6 Irish Stouts to Drink Instead of Guinness on St. Patrick’s Day

Did you know that stouts originated in London? Or that the “stout” is actually an abbreviation of “stout porter,” a stronger style of the popular beer among early eighteenth century London dock workers?

Guinness was introduced, as the story goes, in 1759 by Arthur Guinness, at St. James’s Gate in Dublin, Ireland, where the draught is still brewed today. Yet, some speculate the story is hogwash and the beer actually originated in England. To add to the confusion, several varieties—like the Guinness Extra Stout we see here in the States in cans and bottles—are brewed in other countries (for us, Canada) and on top of that, the Guinness headquarters is in London!

It’s hard to say how “Irish” the Guinness you’re drinking today really is, so in an effort to get you educatedly drunk this St. Patrick’s Day, here’s a list of Irish stouts that are either 100% Irish or Irish-inspired, and are, by American terms, craft—that means no Murphy’s, Smithwick’s, Beamish or Killian’s, either, I’m afraid—all of those are owned by either MolsonCoors or Heineken.

O'Haras Irish Stout

O’Haras Irish Stout. Image via youtube.com.

O’Hara’s Irish Stout
Carlow Brewing Company
Bagenalstown, Ireland

O’Hara’s Brewery, or Carlow Brewing Company, is an independent, family-owned brewery located in Bagenalstown in County Carlow, Ireland. O’Hara’s Irish Stout, the company’s flagship beer, was first brewed in 1999 and has since won multiple awards as well as acclaim for staying true to Irish tradition. Robust, tart from Fuggle hops and espresso-like in its finish, O’Hara’s Irish Stout recreates a taste similar to the stouts of yore.

Find it at: Alewife (5-14 51st Ave., Long Island City); Barleycorn (23 Park Place, Financial District); Taproom 307 (307 3rd Ave., Kips Bay); Beer Authority (300 W 40th St. at 8th Ave., Midtown West);  and Draught 55 (245 E 55th St. at 2nd Ave., Midtown East).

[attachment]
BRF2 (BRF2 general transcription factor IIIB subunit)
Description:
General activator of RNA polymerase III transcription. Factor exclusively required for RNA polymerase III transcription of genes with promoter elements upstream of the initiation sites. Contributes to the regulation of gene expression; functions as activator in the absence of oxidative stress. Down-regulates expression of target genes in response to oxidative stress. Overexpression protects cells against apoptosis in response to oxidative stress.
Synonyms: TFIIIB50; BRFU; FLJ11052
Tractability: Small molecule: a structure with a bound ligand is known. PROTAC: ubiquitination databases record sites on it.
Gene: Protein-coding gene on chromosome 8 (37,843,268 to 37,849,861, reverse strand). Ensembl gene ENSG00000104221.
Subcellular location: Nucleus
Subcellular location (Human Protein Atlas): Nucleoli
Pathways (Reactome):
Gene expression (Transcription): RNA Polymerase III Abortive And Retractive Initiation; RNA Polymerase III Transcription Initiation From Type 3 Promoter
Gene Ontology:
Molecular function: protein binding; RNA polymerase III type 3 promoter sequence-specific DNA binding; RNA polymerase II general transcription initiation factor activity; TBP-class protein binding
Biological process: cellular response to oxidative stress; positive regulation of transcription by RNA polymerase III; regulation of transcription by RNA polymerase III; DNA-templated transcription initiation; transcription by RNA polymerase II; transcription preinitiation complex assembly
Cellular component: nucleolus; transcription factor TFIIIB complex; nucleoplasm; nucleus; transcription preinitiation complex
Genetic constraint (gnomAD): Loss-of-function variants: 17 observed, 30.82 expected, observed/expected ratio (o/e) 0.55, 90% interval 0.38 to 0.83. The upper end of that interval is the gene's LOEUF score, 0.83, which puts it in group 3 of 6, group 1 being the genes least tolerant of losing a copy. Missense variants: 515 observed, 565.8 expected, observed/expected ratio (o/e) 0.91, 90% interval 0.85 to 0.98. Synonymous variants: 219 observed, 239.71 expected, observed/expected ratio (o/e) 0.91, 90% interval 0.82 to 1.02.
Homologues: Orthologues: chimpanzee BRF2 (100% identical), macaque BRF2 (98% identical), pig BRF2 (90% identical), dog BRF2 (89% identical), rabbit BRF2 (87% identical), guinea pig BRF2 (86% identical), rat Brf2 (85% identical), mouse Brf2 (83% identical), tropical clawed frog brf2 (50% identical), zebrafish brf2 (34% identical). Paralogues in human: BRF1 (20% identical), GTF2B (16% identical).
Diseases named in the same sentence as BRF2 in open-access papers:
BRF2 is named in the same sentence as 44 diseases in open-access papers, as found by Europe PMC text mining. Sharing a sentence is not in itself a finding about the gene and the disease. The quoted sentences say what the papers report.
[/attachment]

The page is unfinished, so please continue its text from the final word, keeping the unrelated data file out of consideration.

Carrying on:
Porterhouse Oyster Stout

Porterhouse Oyster Stout. Image via clevelandhops.com.

Porterhouse Oyster Stout
Porterhouse Brewing Company
Dublin, Ireland

Another Irish independent challenging the industrial breweries is Porterhouse, a brewpub that opened in Temple Bar, Dublin in 1996 and has since added locations in Cork, London and—wait for it—New York. The brewing company’s Oyster Stout is literally brewed with oysters, which is pretty gross, but this is actually their best selling stout to date.

Find it at: Fraunces Tavern, a Porterhouse-owned pub in the Financial District (54 Pearl St. at Broad St.),  or The Well (272 Meserole St.) in Bushwick.

Innis & Gunn Irish Whiskey Cask

Innis & Gunn Irish Whiskey Cask. Image via bandadegaitas.mx

Innis & Gunn Irish Whiskey Cask
Innis & Gunn
Edinburgh, Scotland

This Scottish stout is matured in Irish whiskey barrels (so it’s half Irish, right?) and yields a dark, rich, boozy pour that’ll put the proverbial hair on your chest. Surprisingly, the stout reaches 7.4% ABV—less aggressive than other barrel aged stouts, which tend to clock in above 10%—but nearly doubling the alcohol content of typical stouts, which usually hover around 4%.

Find it at: Beer Boutique in Williamsburg, Brooklyn.

Moylan's Dragoons Dry Irish Stout